UK - Gordon Brown has been accused of attempting to blackmail Tony Blair to drop Adair Turner's revolutionary pension reform proposals.
The revelation - described in the final chapter, Endgame, of Blair's autobiography A Journey - centres on the ‘cash for peerages' scandal, with the Labour government accused of awarding peerages in return for private donations to the party.
In his recount of the events of 15 March 2006, the day the story broke, Blair talks of a morning discussion with Brown prior to a 4pm trilateral meeting with the then pensions secretary John Hutton to discuss the Turner Commission's proposals.
Adair Turner's report recommended introducing a more generous, flat rate state pension not based on National Insurance contributions, an increase in state spending from 6.2% of GDP to nearer 8%, an increase in the state retirement age from 65 to 68 and the launch of a national pensions saving scheme, which ulitmately became the National Employment Savings Trust (NEST).
"When Gordon came in [to the morning meeting], he was in a venomous mood," recalled Blair. "I can truthfully say it was the ugliest meeting we have ever had."
Blair then accuses Brown of threatening to launch an inquiry into the allegations unless the Turner's proposals - supported by the PM and the pensions secretary - were dropped.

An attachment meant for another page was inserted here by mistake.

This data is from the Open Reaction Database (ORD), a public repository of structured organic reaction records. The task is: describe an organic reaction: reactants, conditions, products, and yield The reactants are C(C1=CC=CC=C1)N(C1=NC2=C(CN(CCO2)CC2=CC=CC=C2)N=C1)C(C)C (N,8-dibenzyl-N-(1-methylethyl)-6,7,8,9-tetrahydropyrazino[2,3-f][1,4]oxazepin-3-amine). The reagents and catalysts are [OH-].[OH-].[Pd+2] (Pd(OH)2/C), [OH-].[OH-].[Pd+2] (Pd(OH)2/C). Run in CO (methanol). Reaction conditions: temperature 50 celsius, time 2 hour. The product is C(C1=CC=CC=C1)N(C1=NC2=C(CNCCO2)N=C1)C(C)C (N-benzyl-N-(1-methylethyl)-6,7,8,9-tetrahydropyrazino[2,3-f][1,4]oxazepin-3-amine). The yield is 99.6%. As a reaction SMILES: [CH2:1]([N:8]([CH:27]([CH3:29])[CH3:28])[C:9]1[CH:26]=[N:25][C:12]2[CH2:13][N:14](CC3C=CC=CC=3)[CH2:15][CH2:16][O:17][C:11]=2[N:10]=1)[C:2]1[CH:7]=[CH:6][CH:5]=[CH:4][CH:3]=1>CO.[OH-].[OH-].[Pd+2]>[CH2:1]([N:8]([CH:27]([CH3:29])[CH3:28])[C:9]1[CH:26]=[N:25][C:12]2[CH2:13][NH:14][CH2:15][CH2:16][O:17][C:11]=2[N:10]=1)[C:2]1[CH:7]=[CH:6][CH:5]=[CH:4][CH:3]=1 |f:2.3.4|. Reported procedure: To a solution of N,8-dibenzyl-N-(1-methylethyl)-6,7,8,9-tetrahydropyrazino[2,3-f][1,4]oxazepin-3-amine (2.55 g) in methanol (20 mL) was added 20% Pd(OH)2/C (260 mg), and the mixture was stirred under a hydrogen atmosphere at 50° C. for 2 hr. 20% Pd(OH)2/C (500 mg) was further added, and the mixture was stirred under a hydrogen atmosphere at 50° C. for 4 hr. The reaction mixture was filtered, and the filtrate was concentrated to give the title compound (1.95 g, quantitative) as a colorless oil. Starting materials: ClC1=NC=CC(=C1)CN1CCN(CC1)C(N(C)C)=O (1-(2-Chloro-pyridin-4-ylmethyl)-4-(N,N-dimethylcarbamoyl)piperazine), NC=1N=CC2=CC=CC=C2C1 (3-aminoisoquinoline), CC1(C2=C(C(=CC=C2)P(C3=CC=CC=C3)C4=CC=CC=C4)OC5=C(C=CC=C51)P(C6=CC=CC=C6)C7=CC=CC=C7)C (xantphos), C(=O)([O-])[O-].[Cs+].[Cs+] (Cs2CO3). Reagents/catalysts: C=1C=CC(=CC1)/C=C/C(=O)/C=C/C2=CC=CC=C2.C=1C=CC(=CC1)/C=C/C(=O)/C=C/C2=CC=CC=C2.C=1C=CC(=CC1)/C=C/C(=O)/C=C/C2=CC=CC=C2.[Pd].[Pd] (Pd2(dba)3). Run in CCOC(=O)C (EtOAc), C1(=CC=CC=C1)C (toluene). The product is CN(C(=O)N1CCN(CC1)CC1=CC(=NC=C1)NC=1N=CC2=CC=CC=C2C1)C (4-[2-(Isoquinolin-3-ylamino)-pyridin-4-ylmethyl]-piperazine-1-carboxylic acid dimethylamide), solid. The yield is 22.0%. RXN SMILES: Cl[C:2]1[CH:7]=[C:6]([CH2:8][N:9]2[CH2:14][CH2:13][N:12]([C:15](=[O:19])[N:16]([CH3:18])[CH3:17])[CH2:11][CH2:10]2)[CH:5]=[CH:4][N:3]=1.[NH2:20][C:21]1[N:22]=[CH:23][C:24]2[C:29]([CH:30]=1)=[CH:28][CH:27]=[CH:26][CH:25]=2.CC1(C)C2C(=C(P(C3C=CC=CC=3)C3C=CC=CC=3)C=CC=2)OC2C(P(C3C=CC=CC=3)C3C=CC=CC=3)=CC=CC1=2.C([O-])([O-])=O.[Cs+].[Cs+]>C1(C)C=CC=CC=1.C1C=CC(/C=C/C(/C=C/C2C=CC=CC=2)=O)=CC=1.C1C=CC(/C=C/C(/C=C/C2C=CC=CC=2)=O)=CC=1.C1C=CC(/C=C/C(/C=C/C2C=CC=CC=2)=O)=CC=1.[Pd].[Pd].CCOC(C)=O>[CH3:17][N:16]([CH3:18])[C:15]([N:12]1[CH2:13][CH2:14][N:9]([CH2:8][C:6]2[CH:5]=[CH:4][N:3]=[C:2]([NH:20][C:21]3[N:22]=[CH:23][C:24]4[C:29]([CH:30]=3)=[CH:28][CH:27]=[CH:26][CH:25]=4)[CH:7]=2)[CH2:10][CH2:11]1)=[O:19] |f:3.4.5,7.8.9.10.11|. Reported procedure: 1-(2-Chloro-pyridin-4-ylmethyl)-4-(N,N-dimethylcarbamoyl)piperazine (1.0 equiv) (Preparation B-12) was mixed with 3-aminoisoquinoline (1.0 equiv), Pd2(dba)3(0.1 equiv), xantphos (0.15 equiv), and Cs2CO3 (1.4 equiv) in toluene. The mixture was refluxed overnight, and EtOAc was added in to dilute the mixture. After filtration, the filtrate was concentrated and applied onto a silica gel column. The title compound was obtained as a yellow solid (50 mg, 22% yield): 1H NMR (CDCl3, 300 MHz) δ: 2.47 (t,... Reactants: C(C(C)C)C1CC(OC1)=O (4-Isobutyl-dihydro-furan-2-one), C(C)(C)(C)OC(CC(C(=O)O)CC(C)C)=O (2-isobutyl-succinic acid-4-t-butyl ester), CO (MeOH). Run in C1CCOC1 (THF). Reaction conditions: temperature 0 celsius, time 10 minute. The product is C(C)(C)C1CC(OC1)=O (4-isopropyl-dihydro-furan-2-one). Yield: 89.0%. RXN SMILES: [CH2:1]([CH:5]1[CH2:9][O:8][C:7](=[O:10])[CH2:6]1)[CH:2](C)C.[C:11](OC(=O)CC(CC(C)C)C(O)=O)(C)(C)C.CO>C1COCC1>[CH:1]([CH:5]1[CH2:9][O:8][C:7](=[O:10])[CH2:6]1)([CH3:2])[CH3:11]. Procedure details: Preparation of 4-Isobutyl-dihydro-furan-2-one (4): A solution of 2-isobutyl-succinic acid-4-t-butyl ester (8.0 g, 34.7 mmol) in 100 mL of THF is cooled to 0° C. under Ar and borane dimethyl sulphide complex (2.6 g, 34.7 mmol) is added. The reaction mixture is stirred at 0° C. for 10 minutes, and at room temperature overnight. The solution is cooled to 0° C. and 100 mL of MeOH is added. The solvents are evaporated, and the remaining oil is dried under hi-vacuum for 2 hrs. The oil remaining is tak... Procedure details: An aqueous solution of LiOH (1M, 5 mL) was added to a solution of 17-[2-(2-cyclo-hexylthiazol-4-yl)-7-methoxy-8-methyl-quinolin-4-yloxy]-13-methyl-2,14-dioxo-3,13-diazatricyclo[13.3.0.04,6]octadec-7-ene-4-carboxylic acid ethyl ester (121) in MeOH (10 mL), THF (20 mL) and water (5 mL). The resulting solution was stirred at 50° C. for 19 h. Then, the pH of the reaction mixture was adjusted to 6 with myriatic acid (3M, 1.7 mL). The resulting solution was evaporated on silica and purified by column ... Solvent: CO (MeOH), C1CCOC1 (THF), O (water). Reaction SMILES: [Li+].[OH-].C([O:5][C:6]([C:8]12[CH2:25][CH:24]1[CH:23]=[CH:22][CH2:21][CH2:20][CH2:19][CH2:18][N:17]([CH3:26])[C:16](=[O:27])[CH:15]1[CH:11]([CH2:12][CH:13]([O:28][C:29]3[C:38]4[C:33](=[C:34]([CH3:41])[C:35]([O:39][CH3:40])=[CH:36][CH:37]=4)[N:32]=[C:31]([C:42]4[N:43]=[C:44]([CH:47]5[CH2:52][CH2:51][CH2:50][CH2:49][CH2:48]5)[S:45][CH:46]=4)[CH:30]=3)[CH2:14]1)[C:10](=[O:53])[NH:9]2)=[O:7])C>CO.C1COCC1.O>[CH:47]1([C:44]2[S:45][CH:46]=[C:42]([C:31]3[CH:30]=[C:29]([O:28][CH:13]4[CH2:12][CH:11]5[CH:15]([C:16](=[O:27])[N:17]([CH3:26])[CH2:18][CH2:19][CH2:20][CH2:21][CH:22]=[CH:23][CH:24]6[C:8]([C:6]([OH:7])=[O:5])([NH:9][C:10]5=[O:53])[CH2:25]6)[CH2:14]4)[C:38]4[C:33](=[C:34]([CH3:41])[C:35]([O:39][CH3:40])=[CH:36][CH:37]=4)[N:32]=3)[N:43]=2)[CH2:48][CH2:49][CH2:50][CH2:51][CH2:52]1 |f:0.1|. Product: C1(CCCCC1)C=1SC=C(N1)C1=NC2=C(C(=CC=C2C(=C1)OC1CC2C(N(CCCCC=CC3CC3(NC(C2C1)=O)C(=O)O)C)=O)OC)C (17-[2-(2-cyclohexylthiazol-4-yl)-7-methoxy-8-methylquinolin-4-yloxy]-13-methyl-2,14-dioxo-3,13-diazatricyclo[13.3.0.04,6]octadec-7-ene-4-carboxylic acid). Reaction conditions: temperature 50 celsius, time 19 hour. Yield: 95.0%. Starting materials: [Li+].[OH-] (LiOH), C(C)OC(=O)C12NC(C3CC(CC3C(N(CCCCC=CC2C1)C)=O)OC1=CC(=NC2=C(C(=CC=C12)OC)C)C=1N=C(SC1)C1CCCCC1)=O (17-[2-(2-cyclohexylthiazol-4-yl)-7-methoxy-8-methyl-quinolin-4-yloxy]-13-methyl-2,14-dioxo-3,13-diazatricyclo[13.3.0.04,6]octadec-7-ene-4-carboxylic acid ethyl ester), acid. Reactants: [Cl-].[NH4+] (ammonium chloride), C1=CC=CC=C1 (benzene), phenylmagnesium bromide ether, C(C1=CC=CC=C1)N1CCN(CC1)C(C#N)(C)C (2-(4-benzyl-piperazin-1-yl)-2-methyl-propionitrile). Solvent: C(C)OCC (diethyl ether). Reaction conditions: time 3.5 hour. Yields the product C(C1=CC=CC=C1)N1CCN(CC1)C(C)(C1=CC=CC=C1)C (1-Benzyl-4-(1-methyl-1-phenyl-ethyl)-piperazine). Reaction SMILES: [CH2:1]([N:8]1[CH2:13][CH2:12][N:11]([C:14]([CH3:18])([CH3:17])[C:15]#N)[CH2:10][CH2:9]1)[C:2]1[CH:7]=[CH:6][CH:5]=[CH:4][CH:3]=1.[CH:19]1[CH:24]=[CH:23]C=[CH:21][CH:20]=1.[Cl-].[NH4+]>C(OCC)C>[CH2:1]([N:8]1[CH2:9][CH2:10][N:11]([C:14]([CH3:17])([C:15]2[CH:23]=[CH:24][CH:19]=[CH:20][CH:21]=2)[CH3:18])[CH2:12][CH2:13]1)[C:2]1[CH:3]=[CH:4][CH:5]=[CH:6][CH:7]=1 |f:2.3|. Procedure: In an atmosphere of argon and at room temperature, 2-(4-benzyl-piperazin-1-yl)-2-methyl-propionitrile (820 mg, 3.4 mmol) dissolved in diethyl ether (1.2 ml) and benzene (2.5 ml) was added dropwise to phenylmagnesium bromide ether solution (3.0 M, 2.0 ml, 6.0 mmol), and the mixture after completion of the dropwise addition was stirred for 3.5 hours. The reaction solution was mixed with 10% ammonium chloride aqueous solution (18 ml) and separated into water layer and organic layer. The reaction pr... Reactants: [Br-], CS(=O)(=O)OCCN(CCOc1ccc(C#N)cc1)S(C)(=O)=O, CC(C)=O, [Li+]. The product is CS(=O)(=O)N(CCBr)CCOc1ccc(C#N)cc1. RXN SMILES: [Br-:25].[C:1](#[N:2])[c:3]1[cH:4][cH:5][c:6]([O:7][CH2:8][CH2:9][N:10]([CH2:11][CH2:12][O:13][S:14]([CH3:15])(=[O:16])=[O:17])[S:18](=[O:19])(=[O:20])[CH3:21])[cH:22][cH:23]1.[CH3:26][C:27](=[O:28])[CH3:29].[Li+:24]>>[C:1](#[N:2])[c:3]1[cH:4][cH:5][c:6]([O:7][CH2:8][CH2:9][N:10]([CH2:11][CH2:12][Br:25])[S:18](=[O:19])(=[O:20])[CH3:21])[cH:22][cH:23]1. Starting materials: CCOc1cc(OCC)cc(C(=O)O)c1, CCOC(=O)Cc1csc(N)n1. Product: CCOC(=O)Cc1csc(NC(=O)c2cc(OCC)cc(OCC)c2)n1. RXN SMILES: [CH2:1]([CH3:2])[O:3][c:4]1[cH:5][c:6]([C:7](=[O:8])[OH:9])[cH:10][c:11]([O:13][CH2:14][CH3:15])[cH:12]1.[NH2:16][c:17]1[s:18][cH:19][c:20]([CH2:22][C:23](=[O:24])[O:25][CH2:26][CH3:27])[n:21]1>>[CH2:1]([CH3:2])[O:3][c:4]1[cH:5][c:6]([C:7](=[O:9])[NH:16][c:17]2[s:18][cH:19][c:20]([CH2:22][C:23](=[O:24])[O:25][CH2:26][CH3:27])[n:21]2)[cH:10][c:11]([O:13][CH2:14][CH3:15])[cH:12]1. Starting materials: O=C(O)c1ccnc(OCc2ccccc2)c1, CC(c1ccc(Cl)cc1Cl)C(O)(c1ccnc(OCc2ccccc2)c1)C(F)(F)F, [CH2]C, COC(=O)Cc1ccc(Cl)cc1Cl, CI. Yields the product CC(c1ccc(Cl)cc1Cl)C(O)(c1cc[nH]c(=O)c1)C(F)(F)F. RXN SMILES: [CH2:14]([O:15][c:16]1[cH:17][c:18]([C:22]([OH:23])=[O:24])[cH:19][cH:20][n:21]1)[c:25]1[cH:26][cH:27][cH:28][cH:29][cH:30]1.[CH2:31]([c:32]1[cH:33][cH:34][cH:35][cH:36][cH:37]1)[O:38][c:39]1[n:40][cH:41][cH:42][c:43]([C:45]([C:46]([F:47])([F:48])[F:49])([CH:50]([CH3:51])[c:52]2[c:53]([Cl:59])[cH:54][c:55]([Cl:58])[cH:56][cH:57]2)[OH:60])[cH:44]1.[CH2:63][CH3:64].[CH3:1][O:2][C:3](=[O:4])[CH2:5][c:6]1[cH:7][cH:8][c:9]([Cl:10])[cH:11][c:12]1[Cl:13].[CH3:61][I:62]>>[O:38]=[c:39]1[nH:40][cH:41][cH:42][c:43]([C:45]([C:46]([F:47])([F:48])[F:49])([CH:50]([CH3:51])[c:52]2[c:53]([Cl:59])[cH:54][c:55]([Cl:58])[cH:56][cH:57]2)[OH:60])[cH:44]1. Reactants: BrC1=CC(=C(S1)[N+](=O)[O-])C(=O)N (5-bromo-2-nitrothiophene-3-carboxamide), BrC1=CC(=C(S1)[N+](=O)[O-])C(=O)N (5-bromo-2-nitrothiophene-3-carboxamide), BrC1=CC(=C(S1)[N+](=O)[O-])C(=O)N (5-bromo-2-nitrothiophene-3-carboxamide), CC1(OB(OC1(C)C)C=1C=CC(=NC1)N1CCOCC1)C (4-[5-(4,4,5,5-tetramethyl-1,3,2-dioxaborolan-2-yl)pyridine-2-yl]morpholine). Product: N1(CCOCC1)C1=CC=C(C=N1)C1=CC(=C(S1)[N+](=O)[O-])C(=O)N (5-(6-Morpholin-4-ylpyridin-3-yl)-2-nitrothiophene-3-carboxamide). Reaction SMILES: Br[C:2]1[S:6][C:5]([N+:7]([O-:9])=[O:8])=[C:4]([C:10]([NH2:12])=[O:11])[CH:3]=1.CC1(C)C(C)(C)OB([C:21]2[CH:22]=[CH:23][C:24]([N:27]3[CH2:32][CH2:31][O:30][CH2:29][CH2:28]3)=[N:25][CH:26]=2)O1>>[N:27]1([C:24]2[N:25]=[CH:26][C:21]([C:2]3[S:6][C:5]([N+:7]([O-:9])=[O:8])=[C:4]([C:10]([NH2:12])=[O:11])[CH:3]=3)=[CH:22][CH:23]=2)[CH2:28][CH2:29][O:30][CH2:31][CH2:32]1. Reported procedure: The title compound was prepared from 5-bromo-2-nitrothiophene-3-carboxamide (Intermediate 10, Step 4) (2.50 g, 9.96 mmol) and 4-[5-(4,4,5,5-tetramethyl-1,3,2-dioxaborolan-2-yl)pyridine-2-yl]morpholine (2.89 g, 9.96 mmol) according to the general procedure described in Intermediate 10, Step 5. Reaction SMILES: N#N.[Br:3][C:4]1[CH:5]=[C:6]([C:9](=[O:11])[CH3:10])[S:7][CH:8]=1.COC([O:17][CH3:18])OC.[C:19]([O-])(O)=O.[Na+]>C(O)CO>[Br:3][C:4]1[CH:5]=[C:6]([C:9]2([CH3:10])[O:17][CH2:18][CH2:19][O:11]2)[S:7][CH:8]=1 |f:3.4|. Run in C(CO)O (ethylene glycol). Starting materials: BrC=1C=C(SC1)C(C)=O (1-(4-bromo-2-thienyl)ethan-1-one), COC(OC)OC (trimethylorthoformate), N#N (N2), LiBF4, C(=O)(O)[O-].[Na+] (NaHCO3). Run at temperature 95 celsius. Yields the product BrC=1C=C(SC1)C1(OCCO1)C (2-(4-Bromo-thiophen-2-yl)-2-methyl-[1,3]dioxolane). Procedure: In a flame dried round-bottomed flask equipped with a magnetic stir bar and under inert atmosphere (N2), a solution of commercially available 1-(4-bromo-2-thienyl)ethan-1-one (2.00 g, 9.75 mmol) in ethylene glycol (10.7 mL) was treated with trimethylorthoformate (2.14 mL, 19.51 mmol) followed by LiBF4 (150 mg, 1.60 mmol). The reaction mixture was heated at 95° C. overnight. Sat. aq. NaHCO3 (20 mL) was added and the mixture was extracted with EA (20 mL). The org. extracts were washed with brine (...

He said: "What he [Brown] proceeded to say in the meeting stunned me. He began the conversation not by talking of pensions, but by saying how damaging the loans thing was; that there might have to be an NEC inquiry; and he might have to call for one. I naturally said that would be incredibly damaging and inflammatory and on no account must he do it.
"The temperature, already well below freezing point, went arctic when he then said: ‘Well, it depends on this afternoon's meeting'.
"If I would agree to shelve the Turner proposals, he would not do it. But if I persisted, he would."
Blair goes on to recount how the Chancellor pointed to a translation of the Royal Irish Regiment's motto ‘Fotto a ballagh', which means ‘Clear the way', on his desk and said, "That's what you should do - clear the way."
An hour after the meeting - in which Blair backed Turner's recommendations - party treasurer Jack Dromey called for an inquiry. Blair said Brown denied having spoken to Dromey.
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